A former lawyer who torched an NYPD police car with a Molotov cocktail at a George Floyd protest in Brooklyn was sentenced to more than a year in prison Friday.
Brooklyn federal court Judge Brian Cogan admonished Urooj Rahman before handing down the 15-month sentence, calling the firebombing an “attack on the rule of law” carried out by someone who took an oath to uphold the Constitution.
In the United States, Cogan told Rahman, you “go to the ballot box, not the bomb” if you’re driven to fight for social justice. He added she showed an “amazing level of arrogance” with the attack.
“What a bomb does cannot be undone,” the jurist said.
Rahman copped to conspiracy to commit arson in June for the May 29, 2020, firebombing near the 88th Precinct station house in Fort Greene. Under the plea deal, federal prosecutors from the Eastern District of New York said they would seek a maximum two-year prison sentence for Rahman.
Rahman, accompanied by fellow lawyer Colinford Mattis, hurled a Motolov cocktail at the unoccupied police car as protests over the Minneapolis, Minn., police killing of George Floyd raged on the streets of Brooklyn that night.
At a hearing in 2021, prosecutors read a series of text messages exchanged between Rahman and Mattis, revealing the pair joked about burning down police headquarters and courts over nearly a 24-hour period.
“I hope they burn everything down,” Rahman told Mattis in a message hours before protests formed. “Need to burn all the police stations down… probably all the courts too.”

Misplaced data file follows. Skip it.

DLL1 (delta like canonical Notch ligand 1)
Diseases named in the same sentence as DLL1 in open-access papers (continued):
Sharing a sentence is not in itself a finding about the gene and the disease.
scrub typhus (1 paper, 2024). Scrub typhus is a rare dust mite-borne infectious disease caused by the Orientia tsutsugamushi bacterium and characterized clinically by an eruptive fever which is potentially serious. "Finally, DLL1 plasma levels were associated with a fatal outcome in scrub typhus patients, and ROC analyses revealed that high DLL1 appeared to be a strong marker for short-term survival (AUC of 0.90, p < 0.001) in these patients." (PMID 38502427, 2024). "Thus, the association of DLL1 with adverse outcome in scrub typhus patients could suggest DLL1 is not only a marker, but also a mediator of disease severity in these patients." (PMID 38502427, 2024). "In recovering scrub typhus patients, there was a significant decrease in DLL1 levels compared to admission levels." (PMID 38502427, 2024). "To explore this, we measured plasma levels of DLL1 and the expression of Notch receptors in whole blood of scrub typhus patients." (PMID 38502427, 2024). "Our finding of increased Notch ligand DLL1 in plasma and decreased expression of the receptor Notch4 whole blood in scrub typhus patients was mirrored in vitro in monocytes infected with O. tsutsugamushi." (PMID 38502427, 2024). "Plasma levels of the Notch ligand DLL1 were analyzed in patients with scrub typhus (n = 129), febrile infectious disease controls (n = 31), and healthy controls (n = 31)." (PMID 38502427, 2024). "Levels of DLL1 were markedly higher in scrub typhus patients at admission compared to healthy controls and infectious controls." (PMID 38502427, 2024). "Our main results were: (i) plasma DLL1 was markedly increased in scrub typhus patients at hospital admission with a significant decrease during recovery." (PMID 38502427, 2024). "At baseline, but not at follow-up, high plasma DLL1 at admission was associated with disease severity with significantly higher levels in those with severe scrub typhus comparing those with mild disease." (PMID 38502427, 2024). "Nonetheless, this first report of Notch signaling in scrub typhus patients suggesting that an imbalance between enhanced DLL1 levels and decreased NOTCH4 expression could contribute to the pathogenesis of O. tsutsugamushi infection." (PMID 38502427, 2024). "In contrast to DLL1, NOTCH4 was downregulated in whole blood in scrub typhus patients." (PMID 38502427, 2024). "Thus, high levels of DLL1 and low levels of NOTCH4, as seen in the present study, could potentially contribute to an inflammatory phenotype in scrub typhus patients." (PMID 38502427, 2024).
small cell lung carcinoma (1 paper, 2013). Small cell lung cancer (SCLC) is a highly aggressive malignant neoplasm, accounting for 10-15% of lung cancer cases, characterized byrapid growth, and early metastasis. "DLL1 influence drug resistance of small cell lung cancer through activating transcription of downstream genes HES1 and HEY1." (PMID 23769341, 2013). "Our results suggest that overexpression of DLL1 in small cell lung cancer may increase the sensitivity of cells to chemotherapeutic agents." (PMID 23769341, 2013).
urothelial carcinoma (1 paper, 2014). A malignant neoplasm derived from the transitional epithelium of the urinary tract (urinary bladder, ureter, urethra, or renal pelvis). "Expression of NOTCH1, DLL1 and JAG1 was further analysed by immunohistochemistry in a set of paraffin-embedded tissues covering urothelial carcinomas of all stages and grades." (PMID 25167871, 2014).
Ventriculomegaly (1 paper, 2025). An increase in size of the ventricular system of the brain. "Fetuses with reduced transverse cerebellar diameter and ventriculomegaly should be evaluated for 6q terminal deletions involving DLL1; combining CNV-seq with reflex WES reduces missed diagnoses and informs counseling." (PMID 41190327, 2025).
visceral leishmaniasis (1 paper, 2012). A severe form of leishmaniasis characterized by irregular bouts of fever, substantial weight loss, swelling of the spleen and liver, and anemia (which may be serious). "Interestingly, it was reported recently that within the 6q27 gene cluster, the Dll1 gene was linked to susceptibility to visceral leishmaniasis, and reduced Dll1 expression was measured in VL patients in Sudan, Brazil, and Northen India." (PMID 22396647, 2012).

When Rahman joined protesters that night, she wrote to Mattis: “Throwing bottles and tear gas … lit some fires but were put out … fireworks goin and Molotovs rollin.”
“Go burn down 1PP” Mattis responded. “Bring it to their [sic] neck.”
Rahman and her attorneys argued Friday she led an exemplary life prior to that night, which brought her from Pakistan to the United States and later to Fordham Law School, where she earned her degree.
Rahman traveled to various troubled areas around the globe during law school, including Northern Ireland and South Africa, to study and aid marginalized people.
Cogan gave her credit for the faultless life she led prior to the fiery night in Brooklyn.
“You’re a remarkable person who did a terrible thing on one night,” he said.
In tearful remarks at the hearing, Rahman apologized to her ailing mother who she said has been devasted by this for two years.
“I completely lost my way in the emotion of the night,” Rahman said.
She added that she’s since reconnected with her spirituality and religion to atone for the act — and has sought treatment for alcohol abuse and other psychiatric issues.
“I’m no longer the person that I was,” she said.
Rahman will have to report to prison in mid-January, Cogan said. Mattis, who pleaded guilty to the same charge as Rahman, is scheduled to face sentencing next month.